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Can You Breastfeed If You Have a Surrogate?

Can You Breastfeed If You Have a Surrogate? The Answer Will Definitely Surprise You

While surrogacy isn't necessarily commonplace, celebrities like Kim Kardashian and Tyra Banks have been candid about their experiences, helping to make it a more normal part of motherhood conversations. And since many new moms choose to breastfeed their babies for both the many benefits and bonding experience, it's normal to wonder if it's even possible for the moms who haven't actually given birth. So, can they?

"The short answer is yes, a woman can breastfeed an infant that she has not birthed," Cara Cardenas, RN, BSN, and an international board-certified lactation consultant, tells POPSUGAR. "While there is no way to know if a mother will produce a full supply or partial supply, a woman who has never been pregnant can stimulate a milk supply through induced lactation."

To help induced lactation succeed, it's best if the non-birth mother begins before the due date. "The protocol for induced lactation usually recommends massaging the breasts and nipples eight to 10 times a day for two to four weeks before the baby's arrival," explains Cardenas. "Then pump the breasts with a hospital-grade pump for 15 minutes, eight to 10 times a day. When the baby arrives, it's recommended to use an at-breast supplementer and to pump after feedings."


The breast supplementer is like a necklace with a cord that the mother can place over her nipple, helping to lure the baby to the breast and stimulating the breast to produce milk. "Simply putting a baby to the breast will trigger hormonal responses to induce lactation, but often that isn't enough to stimulate a full supply," Cardenas maintains. "As the breasts become seemingly full, you can see if the baby will breastfeed without the supplementer, and then track the baby's weight and diaper counts very closely during this time." For women looking to up their chances, hormones may help. "There are hormonal protocols as well, which in addition to the stimulation/pumping protocol can increase a woman's chances of building a full milk supply," she says. "A combination birth control pill can be taken to stimulate growth of milk-making tissue."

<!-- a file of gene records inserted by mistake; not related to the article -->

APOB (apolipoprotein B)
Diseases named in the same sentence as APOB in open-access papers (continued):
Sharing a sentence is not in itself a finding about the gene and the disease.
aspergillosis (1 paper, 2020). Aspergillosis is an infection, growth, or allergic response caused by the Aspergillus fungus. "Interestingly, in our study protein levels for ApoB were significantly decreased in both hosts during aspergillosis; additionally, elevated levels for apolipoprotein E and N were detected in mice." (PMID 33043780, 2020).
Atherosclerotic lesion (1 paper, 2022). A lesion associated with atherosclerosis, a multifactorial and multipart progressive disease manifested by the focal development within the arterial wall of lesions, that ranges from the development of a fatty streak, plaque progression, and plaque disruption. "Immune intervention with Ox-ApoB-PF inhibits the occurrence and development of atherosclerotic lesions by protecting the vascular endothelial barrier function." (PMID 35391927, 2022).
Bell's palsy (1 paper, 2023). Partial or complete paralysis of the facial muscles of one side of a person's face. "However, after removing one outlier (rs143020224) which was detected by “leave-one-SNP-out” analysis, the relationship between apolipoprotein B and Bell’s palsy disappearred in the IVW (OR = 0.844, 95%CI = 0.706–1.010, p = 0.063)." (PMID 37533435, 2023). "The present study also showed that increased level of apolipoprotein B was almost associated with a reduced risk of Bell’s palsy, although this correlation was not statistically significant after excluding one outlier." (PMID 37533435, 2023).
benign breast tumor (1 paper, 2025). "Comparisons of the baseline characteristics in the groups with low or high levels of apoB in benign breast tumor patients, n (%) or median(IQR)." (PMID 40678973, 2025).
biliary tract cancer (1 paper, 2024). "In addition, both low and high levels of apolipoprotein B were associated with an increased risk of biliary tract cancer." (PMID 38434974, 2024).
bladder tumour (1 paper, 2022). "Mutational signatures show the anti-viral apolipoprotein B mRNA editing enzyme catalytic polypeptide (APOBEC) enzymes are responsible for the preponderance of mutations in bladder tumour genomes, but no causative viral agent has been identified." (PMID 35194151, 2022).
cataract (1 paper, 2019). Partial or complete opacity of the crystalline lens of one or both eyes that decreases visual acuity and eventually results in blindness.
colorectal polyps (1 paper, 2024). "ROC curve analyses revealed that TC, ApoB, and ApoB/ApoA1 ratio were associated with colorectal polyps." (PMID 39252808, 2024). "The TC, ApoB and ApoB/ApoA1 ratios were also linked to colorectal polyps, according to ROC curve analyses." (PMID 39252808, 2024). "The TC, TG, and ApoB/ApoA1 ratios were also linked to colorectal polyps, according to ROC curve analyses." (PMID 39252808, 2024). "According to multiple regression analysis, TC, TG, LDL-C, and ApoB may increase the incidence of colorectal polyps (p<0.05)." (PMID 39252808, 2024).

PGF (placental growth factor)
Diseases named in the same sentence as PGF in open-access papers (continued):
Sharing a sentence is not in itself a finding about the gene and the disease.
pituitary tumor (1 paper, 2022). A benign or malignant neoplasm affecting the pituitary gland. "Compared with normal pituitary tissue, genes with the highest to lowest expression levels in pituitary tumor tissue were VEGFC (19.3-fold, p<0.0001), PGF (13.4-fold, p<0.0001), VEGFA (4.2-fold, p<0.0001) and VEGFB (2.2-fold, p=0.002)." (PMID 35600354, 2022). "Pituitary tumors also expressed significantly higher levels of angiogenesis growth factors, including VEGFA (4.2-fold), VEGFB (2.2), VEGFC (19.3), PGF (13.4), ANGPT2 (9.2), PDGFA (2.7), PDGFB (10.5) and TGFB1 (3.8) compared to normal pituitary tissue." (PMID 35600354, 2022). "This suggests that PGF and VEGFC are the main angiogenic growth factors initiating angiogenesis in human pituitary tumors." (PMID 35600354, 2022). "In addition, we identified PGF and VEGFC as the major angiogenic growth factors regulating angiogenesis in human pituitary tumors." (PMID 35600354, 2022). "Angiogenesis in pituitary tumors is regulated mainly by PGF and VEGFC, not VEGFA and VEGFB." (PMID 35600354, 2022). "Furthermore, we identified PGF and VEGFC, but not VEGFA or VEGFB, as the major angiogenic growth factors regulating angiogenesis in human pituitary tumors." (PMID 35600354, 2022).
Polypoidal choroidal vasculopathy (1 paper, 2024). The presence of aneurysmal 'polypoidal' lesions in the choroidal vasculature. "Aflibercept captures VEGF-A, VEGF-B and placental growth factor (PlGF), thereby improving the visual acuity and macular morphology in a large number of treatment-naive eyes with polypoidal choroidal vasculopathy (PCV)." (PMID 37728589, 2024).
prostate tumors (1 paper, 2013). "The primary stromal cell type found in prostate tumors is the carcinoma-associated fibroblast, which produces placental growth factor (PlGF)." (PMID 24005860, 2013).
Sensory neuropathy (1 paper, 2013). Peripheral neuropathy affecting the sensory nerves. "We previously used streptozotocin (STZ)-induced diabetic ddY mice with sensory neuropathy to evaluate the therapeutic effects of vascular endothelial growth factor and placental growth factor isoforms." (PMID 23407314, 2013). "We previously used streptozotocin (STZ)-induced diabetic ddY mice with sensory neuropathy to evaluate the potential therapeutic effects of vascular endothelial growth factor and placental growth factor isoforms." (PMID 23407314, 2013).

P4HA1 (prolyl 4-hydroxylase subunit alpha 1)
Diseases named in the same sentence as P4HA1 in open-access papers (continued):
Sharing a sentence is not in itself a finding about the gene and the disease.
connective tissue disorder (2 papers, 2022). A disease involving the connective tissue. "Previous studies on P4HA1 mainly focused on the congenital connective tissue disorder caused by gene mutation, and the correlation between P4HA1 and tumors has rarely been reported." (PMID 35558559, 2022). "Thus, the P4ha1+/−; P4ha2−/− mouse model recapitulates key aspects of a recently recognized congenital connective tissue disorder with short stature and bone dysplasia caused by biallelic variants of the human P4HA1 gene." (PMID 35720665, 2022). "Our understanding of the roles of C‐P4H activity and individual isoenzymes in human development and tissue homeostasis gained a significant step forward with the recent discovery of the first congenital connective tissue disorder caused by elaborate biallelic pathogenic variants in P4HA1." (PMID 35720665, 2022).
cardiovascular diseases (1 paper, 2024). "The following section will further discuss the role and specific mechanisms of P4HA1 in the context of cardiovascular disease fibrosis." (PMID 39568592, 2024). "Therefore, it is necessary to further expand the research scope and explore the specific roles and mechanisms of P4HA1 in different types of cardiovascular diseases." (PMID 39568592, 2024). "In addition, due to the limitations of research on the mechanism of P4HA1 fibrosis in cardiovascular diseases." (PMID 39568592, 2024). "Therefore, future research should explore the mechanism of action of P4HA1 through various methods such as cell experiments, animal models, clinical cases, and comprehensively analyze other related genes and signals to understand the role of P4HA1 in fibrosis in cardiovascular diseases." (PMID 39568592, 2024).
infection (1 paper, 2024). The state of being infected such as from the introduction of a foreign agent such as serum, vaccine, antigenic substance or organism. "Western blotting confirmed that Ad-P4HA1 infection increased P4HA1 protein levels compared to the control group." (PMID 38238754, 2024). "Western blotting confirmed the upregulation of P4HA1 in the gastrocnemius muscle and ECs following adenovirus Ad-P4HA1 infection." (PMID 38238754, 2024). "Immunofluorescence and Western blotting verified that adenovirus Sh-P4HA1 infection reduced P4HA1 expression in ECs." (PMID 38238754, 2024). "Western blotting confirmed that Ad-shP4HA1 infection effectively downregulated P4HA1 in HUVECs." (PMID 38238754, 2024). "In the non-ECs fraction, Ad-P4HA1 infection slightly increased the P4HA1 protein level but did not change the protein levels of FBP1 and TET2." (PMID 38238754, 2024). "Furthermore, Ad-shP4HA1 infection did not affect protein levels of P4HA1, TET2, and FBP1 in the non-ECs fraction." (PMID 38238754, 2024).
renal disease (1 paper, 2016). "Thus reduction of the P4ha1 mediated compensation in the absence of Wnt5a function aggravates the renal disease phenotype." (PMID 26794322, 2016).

However, while it's possible to create milk after having used a surrogate, the milk that the non-birth mother creates would not be entirely the same as the surrogate's. "The first milk that comes with induced lactation isn't colostrum, which is really important for immune benefits for baby," says Cardenas. "The first milk would be more like a birth mother's mature milk, but the mature milk would still contain the same components as a birth mother's mature milk."

Despite the possibility, there are still some risks involved. "I would highly advise women considering induced lactation who would like to use the hormonal protocol to do so under the guidance of a physician, because there are risks and contraindications to taking birth control pills," she concludes.

Image Source: Unsplash/ Dave Clubb
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